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Conservation areas

Frequently asked questions

Conservation area management plans and appraisals

Icon for pdf Amesbury plan 2008 [2.24MB] PDF (2.2mb)

Icon for pdf Broad Chalke plan 2009 [4.98MB] PDF (5mb)

Icon for pdf Chippenham statement 2004 [9.1MB] PDF (9.1mb)

Icon for pdf Chippenham appraisal 2007 [5.01MB] PDF (5mb)

Icon for pdf Chippenham plan 2010 [5.47MB] PDF (5.5mb)

Icon for pdf Dinton plan 2009 [2.64MB] PDF (2.6mb)

Icon for pdf Downton plan 2008 [1.65MB] PDF (1.7mb)

Icon for pdf Durrington plan 2009 [1.6MB] PDF (1.6mb)

Icon for pdf Wylye plan 2009 [1.78MB] PDF (1.8mb)

Icon for pdf Tisbury plan 2009 [1.36MB] PDF (1.4mb)

Icon for pdf Steeple Langford plan 2009 [1.58MB] PDF (1.6mb)

Icon for pdf Hindon plan 2009 [1.71MB] PDF (1.7mb)

Icon for pdf Malmesbury appraisal 2007 [4.86MB] PDF (4.9mb)

Icon for pdf Malmesbury plan 2010 [5.08MB] PDF (5.1mb)

Icon for pdf Old Manor plan 2013 [18.2MB] PDF (18mb)

Icon for pdf Milford Hill plan 2014 [7.34MB] PDF (7.3mb)

Icon for pdf Britford plan 2014 [2.27MB] PDF (2.3mb)

Icon for pdf Salisbury plan 2014 [19.26MB] PDF (19mb)

Article 4 directions

Most residential properties have permitted development rights which allow property owners to make minor alterations. A range of works to normal dwelling houses are usually allowed through a planning permission blanket called the General Permitted Development Order (GPDO) 1995. This means some areas are vulnerable to uncontrolled changes. Even a succession of small changes can have a detrimental impact on a conservation areas appearance and character. 

Following a survey of the state of England's conservation areas, English Heritage have advised that local authorities should ensure adequate planning control is in place using Article 4 directions. This guidance is reinforced in the government's Planning Policy Statement in relation to the historic environment (PPS5).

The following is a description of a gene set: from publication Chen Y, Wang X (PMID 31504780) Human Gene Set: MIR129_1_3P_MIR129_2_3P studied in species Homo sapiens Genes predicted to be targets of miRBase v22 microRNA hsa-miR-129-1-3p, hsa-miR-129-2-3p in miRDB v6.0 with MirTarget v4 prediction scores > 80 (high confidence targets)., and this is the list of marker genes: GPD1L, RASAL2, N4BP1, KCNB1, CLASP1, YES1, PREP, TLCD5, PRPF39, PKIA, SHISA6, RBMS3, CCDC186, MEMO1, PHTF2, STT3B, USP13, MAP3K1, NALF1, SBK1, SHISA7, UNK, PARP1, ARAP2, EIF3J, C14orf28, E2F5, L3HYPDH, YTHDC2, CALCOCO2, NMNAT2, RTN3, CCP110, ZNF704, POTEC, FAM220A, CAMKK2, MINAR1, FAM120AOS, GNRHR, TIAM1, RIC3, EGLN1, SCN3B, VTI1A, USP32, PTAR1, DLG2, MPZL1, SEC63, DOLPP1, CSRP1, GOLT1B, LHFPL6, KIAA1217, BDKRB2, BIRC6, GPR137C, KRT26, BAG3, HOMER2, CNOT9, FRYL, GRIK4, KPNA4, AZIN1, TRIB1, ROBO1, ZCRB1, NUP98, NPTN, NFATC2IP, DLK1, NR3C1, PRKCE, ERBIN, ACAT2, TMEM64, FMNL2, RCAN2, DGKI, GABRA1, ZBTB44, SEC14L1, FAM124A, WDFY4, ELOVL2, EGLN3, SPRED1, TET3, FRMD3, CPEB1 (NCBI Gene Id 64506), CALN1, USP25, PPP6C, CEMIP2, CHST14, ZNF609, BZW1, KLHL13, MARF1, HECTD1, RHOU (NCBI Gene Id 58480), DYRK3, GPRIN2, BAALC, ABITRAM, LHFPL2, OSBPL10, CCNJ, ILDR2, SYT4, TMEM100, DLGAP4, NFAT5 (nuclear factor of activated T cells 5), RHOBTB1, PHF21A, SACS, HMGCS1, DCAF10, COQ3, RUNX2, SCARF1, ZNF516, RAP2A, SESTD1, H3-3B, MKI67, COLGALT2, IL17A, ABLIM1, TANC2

Where there is firm evidence that permitted development is damaging the character or appearance of a conservation area, or is likely to, the planning authority will consider making an Article 4(2) direction to bring specific changes and alterations under control. The homeowner will then require planning permission for any of the changes outlined in the direction although the application fee is waived.

Article 4(1) directions can be made for areas outside of conservation areas or for different classes of buildings within conservation areas. An amendment to the GPDO in 2010 removed the requirement for the Secretary of State to approve all Article 4(1) directions, making their implementation much simpler. The amendment also requires that these directions are made subject to public consultation (except for certain types that can be made immediately) and requires site notices to be made for all types of directions.

Buildings at Risk (BAR)

A Building at Risk (BAR) is a building that is known to be at risk through neglect or decay. In 1998, English Heritage created a 'National buildings at risk strategy' and published a national register of buildings at risk covering all grade I and II* listed buildings and ancient scheduled monuments. This register was combined with the register for London to create English Heritage's 'Heritage at Risk Register' which provides a more holistic view of the historic environment. The register now also includes conservation areas, parks and gardens, battlefields, shipwrecks and places of worship.

For more information and to search the register, please visit Heritage at Risk .